Sebastian Cox is spearheading a movement within design, art and craft where ancient techniques are being resurrected to build quality products, built to last, in an environmentally conscious manner for the contemporary consumer.
When industrialisation began to develop at the turn of the last century, rapidly growing in the 60s and onwards, houses became filled with far cheaper wares, mass-produced to counteract the growing cost of living and acted as an entry for many to furnish them in the only way they could.
What happened was that the way we look at furniture shifted. It was no longer something built for a long life-cycle, but to fit a specific need at a specific time, before being discarded for something else. Just as the same thing was happening in high-street clothing outlets, powered by sweatshops, so too was furniture becoming ‘throwaway’.
Feeding an increasing demand causes a great deal of strain on the environment. Firstly, the production side is of such huge scale that fossil fuels are used, rather than sustainable sources, and the factories keep growing to meet an insatiable demand. Secondly, once the furniture is actually produced, the shorter life-cycles mean that they’re often discarded as waste. The furniture’s only value, in the eyes of the consumer, is that it’s cheap.
Sebastian Cox is a furniture maker who is determined to progress furniture making by borrowing heavily from the past, in terms of designs and techniques, to help educate consumers in reassessing how value is determined in contemporary society. Cox’s background is interesting. It’s as much about the wood he uses as how he uses it.
Experienced in woodland management, Cox has been taking care of an ancient woodland for the last five years and, as a part of his brand, is committed to doubling the area of woodland around Britain by 2040. Beyond the source materials used, Cox’s processes involve aiming towards complete carbon neutrality and zero-waste, an emerging philosophy and practice that people are adopting to minimise their own impact on the planet.
Cox’s furniture and home fittings are as diverse as garden seats, beds and bookshelves. There’s something of the mad scientist about him and his crew. From injecting the ‘veins’ of wood with ink to provide a subtle hue to the grain, to developing experimental furniture shapes that utilise ancient techniques, such as coppicing, in the earliest stages of the tree’s growth.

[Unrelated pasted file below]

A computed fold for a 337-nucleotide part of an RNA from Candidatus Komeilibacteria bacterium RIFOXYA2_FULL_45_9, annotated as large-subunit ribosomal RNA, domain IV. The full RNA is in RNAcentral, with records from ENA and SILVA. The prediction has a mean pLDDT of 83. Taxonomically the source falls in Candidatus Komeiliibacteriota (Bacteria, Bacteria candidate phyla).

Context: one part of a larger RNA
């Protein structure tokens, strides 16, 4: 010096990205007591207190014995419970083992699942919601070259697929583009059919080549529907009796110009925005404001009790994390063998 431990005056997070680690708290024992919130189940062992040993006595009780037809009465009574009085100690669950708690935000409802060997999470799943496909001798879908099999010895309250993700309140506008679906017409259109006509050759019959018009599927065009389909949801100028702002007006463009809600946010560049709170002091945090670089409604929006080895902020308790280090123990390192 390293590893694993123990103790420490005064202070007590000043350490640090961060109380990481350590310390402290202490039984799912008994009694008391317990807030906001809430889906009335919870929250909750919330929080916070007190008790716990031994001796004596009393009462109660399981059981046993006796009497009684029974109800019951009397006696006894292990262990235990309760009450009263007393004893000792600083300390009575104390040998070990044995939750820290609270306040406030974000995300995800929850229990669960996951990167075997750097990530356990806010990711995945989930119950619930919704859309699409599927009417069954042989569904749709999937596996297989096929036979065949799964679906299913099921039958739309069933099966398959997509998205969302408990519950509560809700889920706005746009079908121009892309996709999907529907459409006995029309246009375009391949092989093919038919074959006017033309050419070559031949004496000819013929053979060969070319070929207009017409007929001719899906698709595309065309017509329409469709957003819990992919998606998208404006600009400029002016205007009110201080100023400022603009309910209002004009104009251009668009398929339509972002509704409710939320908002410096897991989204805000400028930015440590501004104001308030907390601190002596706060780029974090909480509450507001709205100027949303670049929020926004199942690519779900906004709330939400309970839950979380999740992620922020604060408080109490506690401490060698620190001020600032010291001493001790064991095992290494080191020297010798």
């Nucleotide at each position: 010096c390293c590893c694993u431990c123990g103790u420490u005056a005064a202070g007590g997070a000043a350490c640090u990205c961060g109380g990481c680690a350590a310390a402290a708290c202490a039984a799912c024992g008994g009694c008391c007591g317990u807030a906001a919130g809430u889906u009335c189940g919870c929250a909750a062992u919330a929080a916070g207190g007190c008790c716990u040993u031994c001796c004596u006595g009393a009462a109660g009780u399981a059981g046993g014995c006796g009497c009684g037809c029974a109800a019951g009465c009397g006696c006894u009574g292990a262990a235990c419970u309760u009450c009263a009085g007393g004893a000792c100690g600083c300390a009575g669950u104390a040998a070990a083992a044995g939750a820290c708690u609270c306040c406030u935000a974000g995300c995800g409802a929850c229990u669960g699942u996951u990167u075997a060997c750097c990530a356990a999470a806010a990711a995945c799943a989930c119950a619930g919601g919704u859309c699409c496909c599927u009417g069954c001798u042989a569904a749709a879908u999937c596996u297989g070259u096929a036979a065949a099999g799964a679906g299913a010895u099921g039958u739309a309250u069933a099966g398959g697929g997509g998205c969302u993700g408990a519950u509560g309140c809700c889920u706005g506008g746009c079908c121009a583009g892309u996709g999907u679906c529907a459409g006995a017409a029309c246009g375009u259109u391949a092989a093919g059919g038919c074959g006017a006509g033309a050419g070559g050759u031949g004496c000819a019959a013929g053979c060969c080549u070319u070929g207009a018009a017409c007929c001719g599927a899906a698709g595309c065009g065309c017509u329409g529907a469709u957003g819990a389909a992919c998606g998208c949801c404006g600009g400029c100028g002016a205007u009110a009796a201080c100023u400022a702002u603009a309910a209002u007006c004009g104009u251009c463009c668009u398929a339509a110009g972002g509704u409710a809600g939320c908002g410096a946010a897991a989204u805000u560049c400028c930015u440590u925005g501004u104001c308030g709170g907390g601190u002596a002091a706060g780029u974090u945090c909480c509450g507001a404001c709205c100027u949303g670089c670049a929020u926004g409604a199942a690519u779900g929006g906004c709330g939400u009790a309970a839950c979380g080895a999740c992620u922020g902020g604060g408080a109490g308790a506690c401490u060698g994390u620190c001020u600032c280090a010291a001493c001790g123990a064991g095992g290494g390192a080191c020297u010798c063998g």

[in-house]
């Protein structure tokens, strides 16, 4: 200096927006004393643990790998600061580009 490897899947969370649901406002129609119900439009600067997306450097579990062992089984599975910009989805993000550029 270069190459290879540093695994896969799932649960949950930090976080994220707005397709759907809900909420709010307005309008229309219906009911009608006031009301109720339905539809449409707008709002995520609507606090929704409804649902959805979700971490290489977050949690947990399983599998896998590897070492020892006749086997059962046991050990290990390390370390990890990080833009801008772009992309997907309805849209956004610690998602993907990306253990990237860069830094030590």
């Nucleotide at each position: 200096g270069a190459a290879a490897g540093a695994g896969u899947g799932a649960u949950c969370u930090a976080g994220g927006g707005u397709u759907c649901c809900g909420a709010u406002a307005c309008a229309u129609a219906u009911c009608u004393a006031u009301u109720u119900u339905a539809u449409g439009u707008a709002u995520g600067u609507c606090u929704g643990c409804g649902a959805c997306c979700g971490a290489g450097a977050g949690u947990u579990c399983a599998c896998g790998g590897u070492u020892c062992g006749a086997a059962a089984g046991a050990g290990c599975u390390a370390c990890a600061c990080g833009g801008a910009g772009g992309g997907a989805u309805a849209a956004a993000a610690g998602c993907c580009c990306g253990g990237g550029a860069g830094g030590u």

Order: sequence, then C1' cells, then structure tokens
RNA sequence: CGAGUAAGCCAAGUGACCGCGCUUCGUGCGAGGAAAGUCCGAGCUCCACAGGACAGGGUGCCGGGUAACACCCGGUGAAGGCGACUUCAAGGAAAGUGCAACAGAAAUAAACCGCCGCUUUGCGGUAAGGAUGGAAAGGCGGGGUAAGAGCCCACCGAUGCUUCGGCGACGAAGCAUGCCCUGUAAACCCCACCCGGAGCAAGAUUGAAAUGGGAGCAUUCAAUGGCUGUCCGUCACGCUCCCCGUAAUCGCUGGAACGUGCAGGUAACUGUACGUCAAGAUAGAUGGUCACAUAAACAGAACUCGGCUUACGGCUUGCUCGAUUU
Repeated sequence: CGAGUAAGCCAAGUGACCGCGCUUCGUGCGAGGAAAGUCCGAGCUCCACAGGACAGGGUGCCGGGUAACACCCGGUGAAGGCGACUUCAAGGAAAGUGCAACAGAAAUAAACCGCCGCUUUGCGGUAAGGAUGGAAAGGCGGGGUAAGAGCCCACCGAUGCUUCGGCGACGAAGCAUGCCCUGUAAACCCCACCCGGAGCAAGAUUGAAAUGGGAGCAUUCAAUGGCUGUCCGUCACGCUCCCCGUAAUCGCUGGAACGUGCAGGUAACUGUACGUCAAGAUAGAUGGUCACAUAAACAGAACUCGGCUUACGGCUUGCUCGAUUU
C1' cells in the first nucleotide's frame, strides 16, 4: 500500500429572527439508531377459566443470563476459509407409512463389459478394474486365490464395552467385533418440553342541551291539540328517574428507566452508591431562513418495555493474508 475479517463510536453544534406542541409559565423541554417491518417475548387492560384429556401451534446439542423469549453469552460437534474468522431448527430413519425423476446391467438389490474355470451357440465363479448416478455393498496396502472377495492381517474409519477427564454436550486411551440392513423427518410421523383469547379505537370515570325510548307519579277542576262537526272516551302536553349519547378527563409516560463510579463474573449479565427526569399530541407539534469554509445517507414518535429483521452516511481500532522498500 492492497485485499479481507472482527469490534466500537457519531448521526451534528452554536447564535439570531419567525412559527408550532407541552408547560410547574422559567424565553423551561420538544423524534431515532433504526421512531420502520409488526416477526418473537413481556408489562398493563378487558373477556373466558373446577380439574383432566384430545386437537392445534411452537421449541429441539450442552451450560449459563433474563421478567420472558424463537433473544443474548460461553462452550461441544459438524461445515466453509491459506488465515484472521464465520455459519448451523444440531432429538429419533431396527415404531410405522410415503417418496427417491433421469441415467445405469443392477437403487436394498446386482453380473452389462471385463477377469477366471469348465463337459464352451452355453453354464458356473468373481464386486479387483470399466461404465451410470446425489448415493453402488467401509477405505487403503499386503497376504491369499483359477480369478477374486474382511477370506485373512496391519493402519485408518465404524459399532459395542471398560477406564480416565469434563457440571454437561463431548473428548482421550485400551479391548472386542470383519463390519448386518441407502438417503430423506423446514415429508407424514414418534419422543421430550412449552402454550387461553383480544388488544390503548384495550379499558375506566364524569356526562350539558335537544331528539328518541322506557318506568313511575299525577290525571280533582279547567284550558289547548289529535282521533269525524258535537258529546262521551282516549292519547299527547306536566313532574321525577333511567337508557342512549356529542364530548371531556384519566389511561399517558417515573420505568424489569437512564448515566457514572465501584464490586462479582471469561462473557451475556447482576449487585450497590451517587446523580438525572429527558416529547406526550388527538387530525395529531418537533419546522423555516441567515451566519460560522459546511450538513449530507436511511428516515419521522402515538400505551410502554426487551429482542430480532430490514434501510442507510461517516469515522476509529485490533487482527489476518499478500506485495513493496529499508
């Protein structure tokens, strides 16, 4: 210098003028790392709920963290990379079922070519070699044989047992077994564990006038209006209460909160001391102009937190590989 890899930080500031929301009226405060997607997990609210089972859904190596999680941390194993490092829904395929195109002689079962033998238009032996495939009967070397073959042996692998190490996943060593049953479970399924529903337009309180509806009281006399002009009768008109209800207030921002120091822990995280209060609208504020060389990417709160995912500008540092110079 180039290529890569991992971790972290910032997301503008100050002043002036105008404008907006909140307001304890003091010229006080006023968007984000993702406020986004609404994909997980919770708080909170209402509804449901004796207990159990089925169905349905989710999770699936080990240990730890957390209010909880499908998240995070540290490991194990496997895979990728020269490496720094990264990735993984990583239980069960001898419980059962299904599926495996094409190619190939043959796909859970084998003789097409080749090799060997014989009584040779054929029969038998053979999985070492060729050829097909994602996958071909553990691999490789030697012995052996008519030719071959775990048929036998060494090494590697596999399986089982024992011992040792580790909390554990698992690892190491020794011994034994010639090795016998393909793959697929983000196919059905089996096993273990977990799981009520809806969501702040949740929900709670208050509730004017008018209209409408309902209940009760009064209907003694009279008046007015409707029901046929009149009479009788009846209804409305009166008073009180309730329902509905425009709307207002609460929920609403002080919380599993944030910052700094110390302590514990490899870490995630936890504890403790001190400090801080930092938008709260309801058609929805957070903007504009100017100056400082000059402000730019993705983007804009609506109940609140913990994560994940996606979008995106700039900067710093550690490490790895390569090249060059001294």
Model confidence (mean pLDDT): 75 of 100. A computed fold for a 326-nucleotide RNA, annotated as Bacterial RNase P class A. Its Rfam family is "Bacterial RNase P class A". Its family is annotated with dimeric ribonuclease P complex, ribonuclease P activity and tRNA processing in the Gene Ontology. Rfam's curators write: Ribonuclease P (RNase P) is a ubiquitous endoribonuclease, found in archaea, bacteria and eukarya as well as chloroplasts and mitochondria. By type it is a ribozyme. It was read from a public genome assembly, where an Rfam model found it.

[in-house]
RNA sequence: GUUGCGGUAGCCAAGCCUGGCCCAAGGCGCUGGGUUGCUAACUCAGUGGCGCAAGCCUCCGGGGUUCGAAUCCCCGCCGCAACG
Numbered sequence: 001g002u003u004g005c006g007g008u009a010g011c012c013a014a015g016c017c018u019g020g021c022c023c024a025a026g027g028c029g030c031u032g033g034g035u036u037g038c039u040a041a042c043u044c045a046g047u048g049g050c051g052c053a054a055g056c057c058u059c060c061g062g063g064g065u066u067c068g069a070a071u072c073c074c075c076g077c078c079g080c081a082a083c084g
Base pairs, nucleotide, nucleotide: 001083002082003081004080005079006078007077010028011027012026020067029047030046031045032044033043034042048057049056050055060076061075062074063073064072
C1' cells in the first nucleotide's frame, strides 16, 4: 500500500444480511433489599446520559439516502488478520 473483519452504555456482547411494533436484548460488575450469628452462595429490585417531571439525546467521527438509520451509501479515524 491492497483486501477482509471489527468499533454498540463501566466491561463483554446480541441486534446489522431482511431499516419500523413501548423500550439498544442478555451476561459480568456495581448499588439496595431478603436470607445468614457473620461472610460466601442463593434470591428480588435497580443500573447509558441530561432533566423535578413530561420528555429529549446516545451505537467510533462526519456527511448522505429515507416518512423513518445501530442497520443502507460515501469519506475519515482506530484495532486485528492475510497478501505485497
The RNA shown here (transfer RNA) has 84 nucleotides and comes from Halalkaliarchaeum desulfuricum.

Not all techniques could be considered ancient, though. Each furniture piece is calculated regarding its net carbon. In a feature for Seedlip, the process is described as, “The studio actively combats biodiversity loss & regularly assesses Sebastian Cox products to measure the carbon value of their work by calculating the amount of CO2 emitted in the creative process and then stored in finished pieces.”
Further elaborating on the ethos behind his designs, the English furniture maker said that, “Our ancestors used a relatively limited palette of biodegradable and renewable materials creatively, to make objects that were functional, simple, understandable and as a result, beautiful. Together with his team, Sebastian immerses himself in our material history and reinvigorates traditional materials and ways of making to drive change in our material culture."
Cox is aiming to create a new culture that reshapes what value means. It’s not tied to price, time or anything fixed, but a more philosophical idea that dictates when something has permanence, when it’s built to stand and withstand in defiance of trends, leaning on age-old techniques that, most importantly, are good for our planet and will be for thousands of years to come.
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